Categotry Archives: Meanderings (look it up)

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The View From Here

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Categories: Meanderings (look it up), My Story

I spend a lot of time here in the ongoing process of “de-constructing”–in other words, processing my thoughts and discussing the issues about the institutional forms of Christianity that are now in my rear-view mirror. That de-construction is necessary, and a lot of fellow bloggers are documenting their own similar journeys.

However, I think it’s important to note that this journey is about far more than what is in the rear-view mirror. There is a lot of stuff ahead of me, a whole horizon to explore. Stuff I never knew existed. So I thought I’d talk a little about that today.

During a lot of my de-construction, and culminating with the wake-up call, I felt a sense of grief and loss, and rejection. Institutional Christianity had been pretty much all I’d known, and had been a place where I found acceptance (as long as I “played ball”). So even though I could not deny the truth of what God was showing me, it was still hard to let go. And yet, I knew I couldn’t embrace what was in front of me until I let go of what was already behind me.

So when I let go…I found a whole new world.

If I boiled down all my feelings about being outside the walls into one word…it would be “wonder.” I feel like God has opened up the wide-open spaces to me, and I have discovered options for ministry and purpose I never knew existed. Despite the tame forms of Christianity I’ve lived in, there has always been a part of me that knew that ours is a subversive faith, one that is destined to turn the world upside down. That is the part of me that now is free to come to the surface. Before now, there were so many things I would never have considered doing (I do NOT mean in a sinful sense) simply because they didn’t fit the paradigms of “church”. Now I can see that there are so many more ways to be Jesus to the world than just the formats and structures I grew up with, and I’m anxious to try some of them out. 🙂 The boredom I have felt for years fades away in the rear-view mirror when I look out at all that is in front of me.

Before I really let go and embraced this new world, I tried desperately to hold on to my relationships within the institutional church (and I still have friends there). I often felt fearful and alone because I knew God was morphing me into something that more and more of those people could not relate to. But when I let go–not forsaking my friends, per se, but just not holding them so tightly–I found a whole new group of people experiencing a similar journey as myself. I have actually found people in this town who are like-minded. Wow. And I have discovered a whole set of Internet friends, and even some dear friends from the past who have found themselves on a similar journey. People I never would have found had I not been willing to let the institutions fall into the rear-view mirror. And of course, there is the wonderful house-church community that has not only watched us walk this path, but have been walking it with us all along. It’s still gets lonely out here sometimes–just not quite as lonely.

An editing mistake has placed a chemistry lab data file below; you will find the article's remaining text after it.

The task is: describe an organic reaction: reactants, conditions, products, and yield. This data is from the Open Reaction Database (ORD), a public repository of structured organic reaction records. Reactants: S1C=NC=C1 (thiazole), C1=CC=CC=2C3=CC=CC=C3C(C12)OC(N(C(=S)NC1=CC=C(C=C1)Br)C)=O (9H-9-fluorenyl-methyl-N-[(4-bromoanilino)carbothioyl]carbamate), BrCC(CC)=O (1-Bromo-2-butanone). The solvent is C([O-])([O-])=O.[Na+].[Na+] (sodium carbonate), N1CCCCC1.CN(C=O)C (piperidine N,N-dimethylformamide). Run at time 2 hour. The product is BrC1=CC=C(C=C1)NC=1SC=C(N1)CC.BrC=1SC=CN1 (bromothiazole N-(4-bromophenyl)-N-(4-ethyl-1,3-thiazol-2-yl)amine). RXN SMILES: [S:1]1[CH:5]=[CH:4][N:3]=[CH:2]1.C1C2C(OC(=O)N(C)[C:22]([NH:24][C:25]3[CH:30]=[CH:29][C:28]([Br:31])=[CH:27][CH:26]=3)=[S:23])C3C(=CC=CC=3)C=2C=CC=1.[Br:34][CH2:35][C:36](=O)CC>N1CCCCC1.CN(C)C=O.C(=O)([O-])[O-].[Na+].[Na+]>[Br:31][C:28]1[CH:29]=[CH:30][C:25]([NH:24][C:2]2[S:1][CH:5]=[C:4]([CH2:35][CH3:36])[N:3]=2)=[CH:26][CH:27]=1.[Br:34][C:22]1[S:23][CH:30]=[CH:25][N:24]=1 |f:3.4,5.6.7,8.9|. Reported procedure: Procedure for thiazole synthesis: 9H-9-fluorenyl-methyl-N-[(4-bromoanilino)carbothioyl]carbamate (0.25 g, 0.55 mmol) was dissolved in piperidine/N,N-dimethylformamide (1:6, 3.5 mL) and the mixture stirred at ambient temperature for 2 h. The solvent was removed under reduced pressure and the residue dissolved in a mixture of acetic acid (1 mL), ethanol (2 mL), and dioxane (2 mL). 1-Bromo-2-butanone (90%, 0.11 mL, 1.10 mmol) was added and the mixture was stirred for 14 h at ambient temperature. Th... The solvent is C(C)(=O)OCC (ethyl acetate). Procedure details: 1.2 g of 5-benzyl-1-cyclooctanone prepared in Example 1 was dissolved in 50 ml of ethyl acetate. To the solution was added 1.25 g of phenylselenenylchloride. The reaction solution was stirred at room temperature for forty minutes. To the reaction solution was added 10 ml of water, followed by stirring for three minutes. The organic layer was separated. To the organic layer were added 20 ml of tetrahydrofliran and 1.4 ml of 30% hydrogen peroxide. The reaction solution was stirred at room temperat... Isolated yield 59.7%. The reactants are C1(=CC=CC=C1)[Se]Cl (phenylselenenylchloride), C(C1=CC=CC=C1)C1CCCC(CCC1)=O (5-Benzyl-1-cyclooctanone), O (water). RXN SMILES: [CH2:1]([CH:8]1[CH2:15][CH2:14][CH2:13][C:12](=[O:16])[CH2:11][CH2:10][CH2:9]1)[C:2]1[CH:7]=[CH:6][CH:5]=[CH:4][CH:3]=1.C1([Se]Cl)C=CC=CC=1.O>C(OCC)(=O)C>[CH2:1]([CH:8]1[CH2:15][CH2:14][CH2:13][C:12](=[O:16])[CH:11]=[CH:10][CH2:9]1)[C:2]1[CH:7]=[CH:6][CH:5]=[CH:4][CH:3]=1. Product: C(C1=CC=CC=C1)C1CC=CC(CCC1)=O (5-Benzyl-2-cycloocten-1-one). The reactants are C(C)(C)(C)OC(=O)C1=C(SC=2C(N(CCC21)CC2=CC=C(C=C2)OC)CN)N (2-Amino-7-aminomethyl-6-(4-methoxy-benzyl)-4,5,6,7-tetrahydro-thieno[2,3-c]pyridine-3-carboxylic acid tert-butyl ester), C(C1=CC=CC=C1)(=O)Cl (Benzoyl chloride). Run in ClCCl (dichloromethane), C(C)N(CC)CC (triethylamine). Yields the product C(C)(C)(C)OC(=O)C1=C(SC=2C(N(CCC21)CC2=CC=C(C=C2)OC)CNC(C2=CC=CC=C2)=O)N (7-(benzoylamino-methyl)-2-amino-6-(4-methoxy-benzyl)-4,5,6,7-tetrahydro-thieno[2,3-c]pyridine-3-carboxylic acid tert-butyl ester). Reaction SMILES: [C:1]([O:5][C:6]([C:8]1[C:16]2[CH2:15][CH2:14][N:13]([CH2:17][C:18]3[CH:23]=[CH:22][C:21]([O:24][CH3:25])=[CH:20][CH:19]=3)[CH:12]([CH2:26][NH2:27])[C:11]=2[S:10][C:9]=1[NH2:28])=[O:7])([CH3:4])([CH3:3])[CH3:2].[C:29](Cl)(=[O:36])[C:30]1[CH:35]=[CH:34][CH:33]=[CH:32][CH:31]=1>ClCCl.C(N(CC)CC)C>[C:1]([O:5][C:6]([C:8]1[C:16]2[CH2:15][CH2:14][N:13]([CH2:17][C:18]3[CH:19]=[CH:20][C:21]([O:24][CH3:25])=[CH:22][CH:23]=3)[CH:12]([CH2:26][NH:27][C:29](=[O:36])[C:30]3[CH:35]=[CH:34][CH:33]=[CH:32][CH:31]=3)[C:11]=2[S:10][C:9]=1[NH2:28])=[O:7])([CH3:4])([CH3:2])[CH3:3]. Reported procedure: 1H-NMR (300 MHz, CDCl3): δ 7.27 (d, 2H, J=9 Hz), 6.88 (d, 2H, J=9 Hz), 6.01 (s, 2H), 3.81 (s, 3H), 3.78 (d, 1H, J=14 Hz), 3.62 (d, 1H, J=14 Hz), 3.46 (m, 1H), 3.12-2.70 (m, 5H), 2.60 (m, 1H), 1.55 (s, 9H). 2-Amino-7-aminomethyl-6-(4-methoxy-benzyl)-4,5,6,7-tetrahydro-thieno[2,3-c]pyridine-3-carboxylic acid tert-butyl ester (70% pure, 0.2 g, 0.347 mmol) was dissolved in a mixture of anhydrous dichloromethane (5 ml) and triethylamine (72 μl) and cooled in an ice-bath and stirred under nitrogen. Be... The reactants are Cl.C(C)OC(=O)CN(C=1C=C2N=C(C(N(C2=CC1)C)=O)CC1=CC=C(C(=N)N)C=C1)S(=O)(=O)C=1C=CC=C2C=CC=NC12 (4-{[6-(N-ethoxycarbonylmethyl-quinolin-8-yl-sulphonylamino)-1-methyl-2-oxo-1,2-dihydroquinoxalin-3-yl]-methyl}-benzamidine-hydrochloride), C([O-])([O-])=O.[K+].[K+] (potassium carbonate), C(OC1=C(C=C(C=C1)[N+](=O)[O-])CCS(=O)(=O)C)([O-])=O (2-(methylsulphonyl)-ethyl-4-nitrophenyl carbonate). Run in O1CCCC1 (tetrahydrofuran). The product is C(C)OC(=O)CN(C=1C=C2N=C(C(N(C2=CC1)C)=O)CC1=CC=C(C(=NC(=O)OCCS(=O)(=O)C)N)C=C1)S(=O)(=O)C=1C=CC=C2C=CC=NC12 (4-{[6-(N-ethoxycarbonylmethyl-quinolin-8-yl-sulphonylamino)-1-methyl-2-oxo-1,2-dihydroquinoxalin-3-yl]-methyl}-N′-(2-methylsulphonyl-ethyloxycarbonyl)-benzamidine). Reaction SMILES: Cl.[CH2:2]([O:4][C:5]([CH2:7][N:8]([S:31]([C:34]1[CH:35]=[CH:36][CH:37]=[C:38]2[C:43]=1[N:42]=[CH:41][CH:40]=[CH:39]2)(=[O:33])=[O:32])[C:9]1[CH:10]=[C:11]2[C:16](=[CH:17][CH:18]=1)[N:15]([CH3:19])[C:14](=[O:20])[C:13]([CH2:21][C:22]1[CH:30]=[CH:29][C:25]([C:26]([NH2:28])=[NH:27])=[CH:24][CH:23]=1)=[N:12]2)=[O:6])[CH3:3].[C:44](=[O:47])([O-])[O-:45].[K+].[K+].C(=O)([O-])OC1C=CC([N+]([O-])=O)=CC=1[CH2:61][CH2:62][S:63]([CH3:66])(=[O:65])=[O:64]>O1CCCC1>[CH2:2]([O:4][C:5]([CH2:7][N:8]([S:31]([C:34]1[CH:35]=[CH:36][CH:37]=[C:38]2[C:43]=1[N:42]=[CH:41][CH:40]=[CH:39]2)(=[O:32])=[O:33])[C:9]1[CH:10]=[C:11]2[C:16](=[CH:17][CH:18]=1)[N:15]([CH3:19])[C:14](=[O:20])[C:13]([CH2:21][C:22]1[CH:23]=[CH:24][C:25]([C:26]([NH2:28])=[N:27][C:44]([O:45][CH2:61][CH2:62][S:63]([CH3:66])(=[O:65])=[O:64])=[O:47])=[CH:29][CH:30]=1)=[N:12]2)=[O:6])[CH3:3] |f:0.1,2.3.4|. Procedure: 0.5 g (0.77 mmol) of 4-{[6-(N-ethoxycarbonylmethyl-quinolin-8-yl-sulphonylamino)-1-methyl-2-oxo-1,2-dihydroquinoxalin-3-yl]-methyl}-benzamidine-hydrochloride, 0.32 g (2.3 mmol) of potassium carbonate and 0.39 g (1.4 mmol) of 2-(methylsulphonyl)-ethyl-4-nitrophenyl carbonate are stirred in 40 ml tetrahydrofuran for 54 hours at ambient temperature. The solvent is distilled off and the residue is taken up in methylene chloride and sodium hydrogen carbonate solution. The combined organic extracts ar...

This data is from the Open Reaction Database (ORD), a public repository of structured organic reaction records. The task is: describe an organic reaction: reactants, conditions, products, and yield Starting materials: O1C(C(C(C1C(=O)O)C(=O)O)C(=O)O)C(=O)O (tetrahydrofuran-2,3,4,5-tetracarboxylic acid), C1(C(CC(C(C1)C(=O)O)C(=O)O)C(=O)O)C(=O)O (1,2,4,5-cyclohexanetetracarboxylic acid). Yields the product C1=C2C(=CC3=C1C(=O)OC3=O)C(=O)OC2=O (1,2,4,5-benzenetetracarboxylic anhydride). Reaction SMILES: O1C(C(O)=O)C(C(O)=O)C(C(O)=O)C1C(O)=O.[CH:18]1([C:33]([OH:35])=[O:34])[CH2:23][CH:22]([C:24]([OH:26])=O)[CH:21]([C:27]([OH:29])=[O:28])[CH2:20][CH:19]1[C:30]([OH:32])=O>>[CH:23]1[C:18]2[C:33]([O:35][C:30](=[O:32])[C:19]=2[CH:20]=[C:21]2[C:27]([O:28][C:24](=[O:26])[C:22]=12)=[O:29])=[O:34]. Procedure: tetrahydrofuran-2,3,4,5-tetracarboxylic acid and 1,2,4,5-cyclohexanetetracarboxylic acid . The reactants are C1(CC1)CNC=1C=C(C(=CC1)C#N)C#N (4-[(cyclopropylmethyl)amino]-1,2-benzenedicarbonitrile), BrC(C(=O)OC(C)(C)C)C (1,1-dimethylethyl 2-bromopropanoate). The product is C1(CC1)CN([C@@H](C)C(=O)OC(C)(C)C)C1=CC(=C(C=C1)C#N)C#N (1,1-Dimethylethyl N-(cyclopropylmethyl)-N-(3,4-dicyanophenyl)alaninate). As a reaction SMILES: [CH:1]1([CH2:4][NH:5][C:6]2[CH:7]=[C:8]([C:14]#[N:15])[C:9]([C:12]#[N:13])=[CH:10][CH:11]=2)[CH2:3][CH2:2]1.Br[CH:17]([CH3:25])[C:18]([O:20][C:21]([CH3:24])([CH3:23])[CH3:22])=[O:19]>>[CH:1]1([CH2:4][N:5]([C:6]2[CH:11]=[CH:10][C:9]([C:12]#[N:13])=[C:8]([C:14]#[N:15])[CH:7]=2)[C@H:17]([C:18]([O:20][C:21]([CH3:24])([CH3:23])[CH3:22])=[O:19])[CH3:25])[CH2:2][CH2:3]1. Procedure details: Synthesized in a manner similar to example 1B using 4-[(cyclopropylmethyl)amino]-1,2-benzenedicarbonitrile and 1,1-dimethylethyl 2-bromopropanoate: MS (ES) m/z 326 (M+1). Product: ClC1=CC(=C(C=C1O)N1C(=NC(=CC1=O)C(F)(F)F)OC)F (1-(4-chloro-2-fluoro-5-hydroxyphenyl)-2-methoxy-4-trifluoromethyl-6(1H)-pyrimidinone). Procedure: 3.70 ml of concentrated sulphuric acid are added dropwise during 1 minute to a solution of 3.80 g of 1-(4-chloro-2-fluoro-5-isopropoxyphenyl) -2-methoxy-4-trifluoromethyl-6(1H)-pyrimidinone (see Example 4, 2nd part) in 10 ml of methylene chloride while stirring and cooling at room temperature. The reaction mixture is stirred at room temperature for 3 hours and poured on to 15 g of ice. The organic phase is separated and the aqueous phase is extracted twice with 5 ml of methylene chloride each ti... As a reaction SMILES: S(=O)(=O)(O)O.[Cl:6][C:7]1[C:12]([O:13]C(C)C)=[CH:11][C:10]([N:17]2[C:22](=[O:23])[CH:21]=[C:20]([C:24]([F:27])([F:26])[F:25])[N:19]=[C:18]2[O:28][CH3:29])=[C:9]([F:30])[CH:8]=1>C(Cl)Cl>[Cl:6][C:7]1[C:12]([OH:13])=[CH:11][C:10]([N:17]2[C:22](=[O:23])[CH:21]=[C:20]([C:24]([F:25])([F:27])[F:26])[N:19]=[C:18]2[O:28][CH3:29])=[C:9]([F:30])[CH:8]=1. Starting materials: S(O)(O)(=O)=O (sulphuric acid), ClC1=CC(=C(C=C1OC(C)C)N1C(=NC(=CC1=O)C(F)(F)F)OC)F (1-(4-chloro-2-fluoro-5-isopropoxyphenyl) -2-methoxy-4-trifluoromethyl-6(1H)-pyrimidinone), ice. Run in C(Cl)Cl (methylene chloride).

There are also times I feel a bit overwhelmed by it all. As a sheep in the flock of God, I feel like I have been kept in a sheep pen for most of my life (and when you think of a bunch of sheep stuck in a pen–boy, that analogy might just generate another blog post in itself–might be veerryy entertaining). Now, I feel like I’ve been released from the pen, and I’m running and jumping in the open country. Woo hoo! But then the magnitude of the unfamiliar surrounds me, and I start to get uncomfortable, even scared. The sheep pen is familiar, but I simply know I can’t go back there (besides, someone has locked it behind me). And when I find myself in this place of uncertainty and insecurity…this is when I begin to listen for the voice of the Good Shepherd. I am out in the wide open, but I am not lost. But I can no longer depend on the sheep pen for my bearings; I must listen to His voice. I can’t just venture off into the horizon; I must be led.

So…I’m a sheep in the wide-open country, driving in my car (make it a convertible), my wool blowing in the breeze, with the sheep pen in my rear-view mirror, the horizon in front of me, and God is on my GPS. How’s THAT for mixed metaphors?

So how is God leading you these days, and what does it look like?

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Weekend Ramblings, and Some Links You Might Click On…

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Categories: Meanderings (look it up)

This week, I have truly enjoyed and appreciated the comments readers have left, sharing what music and movies have spoken to them. For some of the movies and songs you listed, I went, “YES!!!! I wish I’d put that down, too!” For some of them, I went, “HUH?” 🙂 But I definitely appreciated the diversity of responses, knowing that God has His own ways of reaching each one of us.

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More About Music and Worship…

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Categories: Meanderings (look it up), music